Teaching a Pair of Nervous Dogs to Focus on their Guardians

By: David Codr

Published Date: June 6, 2018

For this Los Angeles dog training session we taught 2 year-old Chihuahua mix Lola to focus so her guardians can redirect her attention on walks. We also shared tips to boost the self esteem of her and her roomie, Gizmo a 1 year-old Chihuahua Papillon mix.

I could immediately see that the dogs were stressed and out of balance with this new person in the room. They darted around in jerky movements, barked in protest, backed away any time I tried to engage or pet and had stiff postures. Compounding the issue, the guardians reached over to pet the dogs any time they came near or climbed on top of them.

While petting your dog is a great activity, anything your dog is doing when you pet it is what you are rewarding or amplifying. This includes unbalanced states of mind like fear, stress, anxiety and excitement. So petting an anxious dog will make the dog more anxious. This is one of the most common mistakes people make with their dogs.

To help the humans start petting the dogs in a more beneficial way, I shared my petting with a purpose and passive training methods. Asking the dogs to do something before petting them or petting them after they do something we like is a really easy way to motivate any dog to behave the way you want them to.

Because these dogs were focusing on the wrong things on walks, I showed their guardians how to train a dog to focus on them on command. This positive dog training exercise is a great way to redirect a dog’s attention away from things they are normally reactive to. You can learn how to teach a dog to focus in the video below.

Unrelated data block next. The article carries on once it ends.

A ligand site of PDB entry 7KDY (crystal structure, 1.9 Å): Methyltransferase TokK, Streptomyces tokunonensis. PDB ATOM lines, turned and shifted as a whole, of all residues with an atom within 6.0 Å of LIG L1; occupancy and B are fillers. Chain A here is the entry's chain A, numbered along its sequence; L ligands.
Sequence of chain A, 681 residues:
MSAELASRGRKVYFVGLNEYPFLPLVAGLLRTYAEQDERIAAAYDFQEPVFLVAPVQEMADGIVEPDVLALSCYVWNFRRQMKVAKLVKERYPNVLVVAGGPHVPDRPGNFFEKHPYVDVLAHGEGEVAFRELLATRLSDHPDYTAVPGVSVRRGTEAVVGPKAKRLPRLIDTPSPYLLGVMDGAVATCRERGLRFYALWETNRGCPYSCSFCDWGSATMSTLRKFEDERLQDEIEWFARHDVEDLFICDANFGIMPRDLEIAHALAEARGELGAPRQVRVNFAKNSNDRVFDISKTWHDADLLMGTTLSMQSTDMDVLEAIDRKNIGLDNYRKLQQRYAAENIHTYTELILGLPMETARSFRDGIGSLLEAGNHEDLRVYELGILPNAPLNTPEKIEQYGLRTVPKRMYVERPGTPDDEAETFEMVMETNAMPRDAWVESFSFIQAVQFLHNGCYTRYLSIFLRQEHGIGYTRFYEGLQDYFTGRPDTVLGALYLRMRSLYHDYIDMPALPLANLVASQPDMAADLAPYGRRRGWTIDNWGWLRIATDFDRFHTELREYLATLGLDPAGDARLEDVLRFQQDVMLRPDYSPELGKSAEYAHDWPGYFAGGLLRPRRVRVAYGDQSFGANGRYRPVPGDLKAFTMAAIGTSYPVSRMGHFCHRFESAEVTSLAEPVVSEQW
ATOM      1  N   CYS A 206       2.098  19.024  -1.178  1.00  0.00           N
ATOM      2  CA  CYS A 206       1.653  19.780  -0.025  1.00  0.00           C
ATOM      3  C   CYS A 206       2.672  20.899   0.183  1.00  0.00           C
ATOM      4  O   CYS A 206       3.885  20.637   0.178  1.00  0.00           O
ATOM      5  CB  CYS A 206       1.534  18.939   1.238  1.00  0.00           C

If the guardians practice the focus exercise a few times a day with each dog, gradually increasing the duration of the second movement, they should develop a strong focus command. Once this is the case, the guardians can ask for a focus the instant Lola or Gizmo sees another dog; long before they perceive the dog as a threat. Redirecting before the dog reacts (when it is sub-threhold) is key. Once the dog is reacting, the best recourse is to increase the distance until the dog stops. Sometimes this involves moving outside of the dog’s line of sight.

The guardians can help the dogs stop being so reactive on walks by exercising them before the actual walk. A quick game of fetch, chase the laser or scent games can take the top edge of energy off and make it easier for the dog to relax and listen to their guardians.

Because the dogs also had some accidents in the house, I went over some potty training tips and recommended the guardians come up with a new command words to ensure it doesn’t have any confusing baggage and

A big part of the reason these dogs were dog aggressive was out of insecurity. While the guardians had the absolute best of intentions, the lack if structure had caused the dogs to think they were peers or superior in rank to the humans. But when the dogs corrected or warned the humans and they didn’t respond, the dogs got more stressed. Combine that with being petted for being scared and you have a situation where the dogs were only going to become more stressed and anxious.

Im hoping that by flipping the leader follower dynamic, rewarding desired behaviors and developing a strong way to redirect the dog’s attention away from things before they go over threshold, their dog aggression will stop. If the guardians are not seeing improvements with that behavior in a month, we may need to set up a follow up session to do some BAT or Behavior Adjustment Training.

To help the guardians remember all the dog behavior tips we covered in this in home dog training appointment, we shot a roadmap to success video.

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This post was written by: David Codr

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